Procedure A A solution of 51 mg (0.18 mmol, 1.1 equiv) of (E)-1-Bromo-2-phenyl-1-(trimethylsilyl)-1-butene, 40 mg (0.16 mmol) of an aryl boronic acid [see (e), Scheme C], and 20 mg (16.2 mmol, 0.1 equiv) of Pd(PPh3)4 in 5 mL of DME was treated with 0.5 mL of 2 N Na2CO3 and then refluxed for 2 h. The solution was cooled to RT, poured into NaHCO3 (20 mL), extracted with ethyl acetate (2×20 mL), dried (MgSO4), and the solvent was removed in vacuo. Purification by silica gel flash chromatography using hexane/ethyl acetate 3/1 as eluent afforded 10 mg (15%) of the desired compound named above as a white solid: m.p. 138-140° C.; 1H NMR (CDCl3, 300 MHz) s 7.53 (d, 1 H, J=15.4), 7.38-7.11 (m, 12 H), 6.86 (d, 2 H, J=8.3), 6.66 (d, 1 H, J=15.4), 3.40 (m, 4 H), 2.47 (q, 2 H, J=7.3), 1.19 (m, 6 H), 0.93 (t, 3 H, J=7.3); High Resolution MS Calc. 410.2483, Found 410.2484.

Procedure B Use of Diethyl Diethylcarbamoylmethylenephosphonate [see (f), Scheme C] as stated in the general procedure for Horner-Emmons coupling (see Example 7, infra) with the aldehyde, (Z)-1,2-Diphenyl-1-(4-formylphenyl)-1-butene, followed by purification using silica gel flash chromatography using a gradient of hexane/ethyl acetate 20/1 to 2/1 as eluent afforded 110 mg (42%) of the desired compound named above as a white solid: m.p. 137-138° C.; 1H NMR (CDCl3, 300 MHz) s 7.53 (d, 1 H, J=15.4), 7.36-7.11 (m, 12 H), 6.86 (d, 2 H, J=8.3), 6.66 (d, 1 H, J=15.4), 3.42 (m, 4 H), 2.47 (q, 2 H, J=7.3), 1.19 (m, 6 H), 0.93 (t, 3 H, J=7.3); Anal. (C29H31NO) C, H, N. [see, for example (g), Scheme C, supra].

Example 3 3-[4-(1,2-Diphenyl-but-1-enyl)-phenyl]-N,N-diethyl thioacrylamide

A mixture of 65 mg (0.16 mmol) of 3-[4-(1,2-Diphenyl-but-1-enyl)-phenyl]-N,N-diethyl acrylamide (see Example 2) and 39 mg (95.2 mmol, 0.6 equiv) of Lawesson's reagent were heated in 2 mL dry toluene at 85° C. for 2 h. The solution was cooled to RT and placed directly on a silica gel flash chromatography column. Purification by elution with hexane/ethyl acetate 10/1 afforded 54 mg (83%) of thioamide of the desired compound named above as a yellow foam: m.p. 43-61° C.; 1H NMR (CDCl3, 300 MHz) s 7.85 (d, 0.5 H), 7.75 (d, 0.5 H), 7.65 (d, 0.5 H), 7.40-6.80 (m, 13.5 H), 4.05 (m, 2 H), 3.70 (m, 2 H), 2.45 (m, 2 H), 1.30 (m, 6 H), 0.95 (m, 3 H); 13C NMR (CDCl3, 75 MHz) s 193.83, 144.56, 143.96, 143.18, 143.11, 141.92, 138.26, 133.00, 131.22, 130.83, 129.66, 128.28, 128.01, 127.91, 127.86, 127.70, 127.48, 127.02, 126.83, 126.45, 124.04, 48.54, 46.40, 29.19, 13.86, 13.67, 13.62, 11.66; IR (CHCl3) 3050, 1520, 1210, 950, 750; Anal. (C29H31NS) C, H, N. [see, for example (h), Scheme C, supra].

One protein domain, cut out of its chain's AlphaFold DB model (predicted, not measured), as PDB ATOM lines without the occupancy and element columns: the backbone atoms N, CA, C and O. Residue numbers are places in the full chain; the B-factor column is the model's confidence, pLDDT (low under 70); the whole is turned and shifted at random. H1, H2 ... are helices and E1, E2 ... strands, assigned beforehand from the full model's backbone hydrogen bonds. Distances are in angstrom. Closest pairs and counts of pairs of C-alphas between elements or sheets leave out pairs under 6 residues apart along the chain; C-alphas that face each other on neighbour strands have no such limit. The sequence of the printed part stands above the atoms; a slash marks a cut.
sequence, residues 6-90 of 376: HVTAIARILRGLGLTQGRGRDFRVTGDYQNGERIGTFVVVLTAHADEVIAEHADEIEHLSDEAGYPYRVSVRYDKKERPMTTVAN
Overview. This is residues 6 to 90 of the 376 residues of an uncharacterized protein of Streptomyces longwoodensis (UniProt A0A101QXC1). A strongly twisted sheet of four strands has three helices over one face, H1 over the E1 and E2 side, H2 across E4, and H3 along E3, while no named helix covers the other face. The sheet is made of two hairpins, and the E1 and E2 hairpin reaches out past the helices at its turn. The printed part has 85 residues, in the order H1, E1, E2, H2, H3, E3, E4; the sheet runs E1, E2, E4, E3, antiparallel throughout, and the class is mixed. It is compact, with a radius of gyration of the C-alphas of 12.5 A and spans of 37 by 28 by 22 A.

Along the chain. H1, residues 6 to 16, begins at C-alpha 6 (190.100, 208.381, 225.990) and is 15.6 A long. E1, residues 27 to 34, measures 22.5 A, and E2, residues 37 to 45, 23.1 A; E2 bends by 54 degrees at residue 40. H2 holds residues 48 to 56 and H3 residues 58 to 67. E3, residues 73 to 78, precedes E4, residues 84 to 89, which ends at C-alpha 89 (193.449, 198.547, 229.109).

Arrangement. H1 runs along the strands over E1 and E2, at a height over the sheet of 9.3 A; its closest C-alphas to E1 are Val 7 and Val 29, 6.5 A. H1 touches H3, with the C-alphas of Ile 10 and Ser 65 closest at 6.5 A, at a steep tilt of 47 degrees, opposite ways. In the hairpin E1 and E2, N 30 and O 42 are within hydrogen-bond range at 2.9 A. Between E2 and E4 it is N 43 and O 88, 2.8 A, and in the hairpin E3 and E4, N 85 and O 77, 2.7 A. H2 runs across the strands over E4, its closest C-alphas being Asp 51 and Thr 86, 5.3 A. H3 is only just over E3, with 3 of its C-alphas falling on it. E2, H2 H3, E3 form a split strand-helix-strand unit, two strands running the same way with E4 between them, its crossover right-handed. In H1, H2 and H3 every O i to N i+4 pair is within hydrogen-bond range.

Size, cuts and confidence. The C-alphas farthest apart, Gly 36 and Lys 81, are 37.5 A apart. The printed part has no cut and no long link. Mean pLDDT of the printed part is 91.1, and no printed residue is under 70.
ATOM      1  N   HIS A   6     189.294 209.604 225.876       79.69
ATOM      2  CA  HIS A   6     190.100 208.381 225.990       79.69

Example 4 3-[4-(1,2-Diphenyl-but-1-enyl)-phenyl]-N,N-diethyl propionamide

A solution of 50 mg (0.12 mmol) of 3-[4-(1,2-Diphenyl-but-1-enyl)-phenyl]-N,N-diethyl acrylamide (see Example 2) and 3 mg of tris(triphenylphosphine)-rhodium(I) chloride (Wilkinson's catalyst) in 1 mL dry toluene was stirred over an atmosphere of H2 gas at 50° C. for 16 h. The solution was cooled to RT and the toluene removed in vacuo. Purification of the residue by silica gel flash chromatography using hexane/ethyl acetate 2/1 as eluent afforded 48 mg (95%) of the desired compound named above of the desired compound named above as a clear, colorless oil: 1H NMR (CDCl3, 300 MHz) s 7.37-7.11 (m, 10 H), 6.85 (d, 2 H, J=8.3), 6.78 (d, 2 H, J=8.3), 3.31 (q, 2 H, J=7.1), 3.08 (q, 2 H, J=7.3), 2.81 (t, 2 H, J=8.3), 2.44 (m, 4 H), 1.03 (m, 6 H), 0.91 (t, 3 H, J=7.3); low resolution MS m/e 412 (MH+); Anal. (C29H33NO) C, H, N. [see, for example (i), Scheme C, supra].

Example 5 2-[4-(1,2-Diphenyl-but-1-enyl)-phenyl] cyclopropanecarboxylic acid diethylamide